|Title:||Developing a Stand-alone Internet Version of the Lidcombe Program for Early Stuttering|
|Authors:||Eerdenbrugh, Sabine Helene Van|
|Publisher:||University of Sydney.|
Australian Stuttering Research Centre.
|Abstract:||The Lidcombe Program is an evidence-based program and is the preferred intervention option in Australia to treat preschool age children who stutter. Speech pathologists help parents to implement the program at home by training them during regular visits at the clinic. Parents learn how to identify stuttering, rate stuttering severity and provide verbal contingencies during conversations. However, the Lidcombe Program is not accessible to all families that need it. Known obstacles that hinder access to the Lidcombe Program, delivered according to the Lidcombe Program Treatment Guides (Onslow, Packman & Harrison, 2003; Packman et al., 2014), are work or time restrictions of speech pathologists due to heavy caseload, and distance for families who live remotely (Rousseau, Packman, Onslow, Dredge & Harrison, 2002; Wilson, Lincoln & Onslow, 2002). The construction of a stand-alone Internet-based intervention, that is, an intervention that does not require the physical involvement of a speech pathologist when delivered, has the potential to overcome these obstacles. This thesis presents the construction and trialling of the first part of an Internet version of the Lidcombe Program, and the construction of a problem-solving tool for parents who do the program. The thesis is presented in six sections. Section I provides an overview of early stuttering, including its onset, cause and course. Potential impacts on social development and intervention for different age groups are discussed and an overview of treatment options for preschool age children is given. Subsequently the Lidcombe Program is introduced, as well as evidence that supports it. Different delivery formats of the Lidcombe Program are explained and insight in how the Lidcombe Program translates into everyday practice is provided. Section II explores theoretical issues that may need to be taken into consideration when developing the Internet Lidcombe Program. First, an overview of telehealth interventions in speech pathology is given, which results in understanding some practical issues related to its application. Aspects of other Internet-based health interventions are then discussed, to identify potential issues for the development of the Internet Lidcombe Program. The literature on adult learning and Internet-based learning is then reviewed, because the Lidcombe Program is directed towards parents of preschool age children who stutter and therefore it is essential to understand how they learn. Next, the design of the Internet Lidcombe Program is explained, including the necessary adaptations of the clinic-based Lidcombe Program components. It becomes clear that the Internet Lidcombe Program needs to be separated into two parts. Part 1 consists of a Parent Training (hereafter called Internet Parent Training), in which parents are introduced to the Lidcombe Program components, and Part 2 consists of Treatment (hereafter called Internet Treatment), in which parents start treating their child. Section III identifies the need for problem-solving support throughout the Internet Lidcombe Program and describes the qualitative problem-solving study conducted to (1) identify treatment problems that can emerge during the course of the Lidcombe Program and (2) develop potential solutions to solve them. This study was conducted in two parts. In Part I of the study, template analysis was applied to identify the treatment problems. Template analysis is based on the construction of a template through an iterative process of collecting and analysing data. Data were collected using various sources, including a brainstorming meeting, Lidcombe Program publications, reports of participants at different sites and in-depth interviews with expert speech pathologists. Part II of the study provided solutions through interviews with seven speech pathologists experienced with the Lidcombe Program. A summary structured around the main themes is given in this thesis. The findings of this study are reported in a qualitative description, organised in the template. They support the development of the Internet Lidcombe Program and the construction of a problem-solving tool for the program. Section IV illustrates how the findings of the problem-solving study are incorporated and how the identified theoretical issues related to Internet-based health interventions and adult education are addressed in the Internet Parent Training. Section V reports the feasibility study of the Internet Parent Training. Six parents of preschool age children who were about to commence the Lidcombe Program in a clinic completed the Internet Parent Training. Outcome measures were participants’ knowledge, skills, experiences and usage data, and the reports of participants and treating speech pathologists about starting the clinic-based Lidcombe Program after completing the Internet Parent Training. Results indicated that the Internet Parent Training could be optimised with a few small modifications, but overall it seemed to provide the training in stuttering and Lidcombe Program components for which it was constructed. Section VI discusses the implications of the problem-solving study and the feasibility study of the Internet Parent Training, and explores the future directions of the Internet Lidcombe Program.|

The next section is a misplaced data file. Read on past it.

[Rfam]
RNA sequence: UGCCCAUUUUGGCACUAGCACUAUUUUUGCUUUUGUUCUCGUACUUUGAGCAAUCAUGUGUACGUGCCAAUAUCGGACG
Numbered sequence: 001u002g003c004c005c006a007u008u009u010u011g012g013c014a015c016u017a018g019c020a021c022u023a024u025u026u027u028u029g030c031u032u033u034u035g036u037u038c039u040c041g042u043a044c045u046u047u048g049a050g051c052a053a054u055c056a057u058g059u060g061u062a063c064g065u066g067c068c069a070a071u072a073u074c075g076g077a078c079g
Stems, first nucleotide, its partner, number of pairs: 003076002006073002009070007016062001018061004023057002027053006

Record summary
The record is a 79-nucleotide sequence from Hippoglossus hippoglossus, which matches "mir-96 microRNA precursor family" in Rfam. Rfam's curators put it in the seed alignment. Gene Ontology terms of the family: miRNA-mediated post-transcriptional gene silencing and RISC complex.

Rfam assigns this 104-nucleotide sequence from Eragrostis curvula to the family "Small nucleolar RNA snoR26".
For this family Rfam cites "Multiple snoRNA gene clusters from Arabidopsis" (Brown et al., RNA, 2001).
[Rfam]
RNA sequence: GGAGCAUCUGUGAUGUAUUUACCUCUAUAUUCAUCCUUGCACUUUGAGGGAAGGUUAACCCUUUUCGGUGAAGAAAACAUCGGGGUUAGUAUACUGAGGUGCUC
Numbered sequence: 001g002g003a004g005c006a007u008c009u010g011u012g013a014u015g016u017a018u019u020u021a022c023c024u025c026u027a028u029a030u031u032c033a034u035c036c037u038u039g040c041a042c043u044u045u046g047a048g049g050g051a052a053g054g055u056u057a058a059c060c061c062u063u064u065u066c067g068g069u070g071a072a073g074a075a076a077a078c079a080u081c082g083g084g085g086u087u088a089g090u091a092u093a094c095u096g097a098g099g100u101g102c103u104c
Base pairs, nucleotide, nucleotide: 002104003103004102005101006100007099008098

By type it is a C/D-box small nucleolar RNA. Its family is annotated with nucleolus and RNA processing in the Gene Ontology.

|Type of Work:||PhD Doctorate|
|Type of Publication:||Doctor of Philosophy Ph.D.|
|Appears in Collections:||Sydney Digital Theses (Open Access)|
|2014_Sabine_Helene _Van_Eerdenbrugh_cp.pdf||Thesis||4.79 MB||Adobe PDF|
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